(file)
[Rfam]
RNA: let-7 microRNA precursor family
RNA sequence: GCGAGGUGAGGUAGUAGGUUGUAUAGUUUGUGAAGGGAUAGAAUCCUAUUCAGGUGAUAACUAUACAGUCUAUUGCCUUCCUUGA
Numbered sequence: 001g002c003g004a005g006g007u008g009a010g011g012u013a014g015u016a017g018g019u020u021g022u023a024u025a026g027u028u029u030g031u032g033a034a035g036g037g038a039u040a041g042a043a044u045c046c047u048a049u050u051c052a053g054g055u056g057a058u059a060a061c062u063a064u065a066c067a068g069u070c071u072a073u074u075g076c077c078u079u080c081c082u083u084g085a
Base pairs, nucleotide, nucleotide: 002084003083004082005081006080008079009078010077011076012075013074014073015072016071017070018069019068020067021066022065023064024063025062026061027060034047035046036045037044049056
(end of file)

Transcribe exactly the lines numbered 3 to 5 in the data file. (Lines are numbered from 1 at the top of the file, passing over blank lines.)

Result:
RNA sequence: GCGAGGUGAGGUAGUAGGUUGUAUAGUUUGUGAAGGGAUAGAAUCCUAUUCAGGUGAUAACUAUACAGUCUAUUGCCUUCCUUGA
Numbered sequence: 001g002c003g004a005g006g007u008g009a010g011g012u013a014g015u016a017g018g019u020u021g022u023a024u025a026g027u028u029u030g031u032g033a034a035g036g037g038a039u040a041g042a043a044u045c046c047u048a049u050u051c052a053g054g055u056g057a058u059a060a061c062u063a064u065a066c067a068g069u070c071u072a073u074u075g076c077c078u079u080c081c082u083u084g085a
Base pairs, nucleotide, nucleotide: 002084003083004082005081006080008079009078010077011076012075013074014073015072016071017070018069019068020067021066022065023064024063025062026061027060034047035046036045037044049056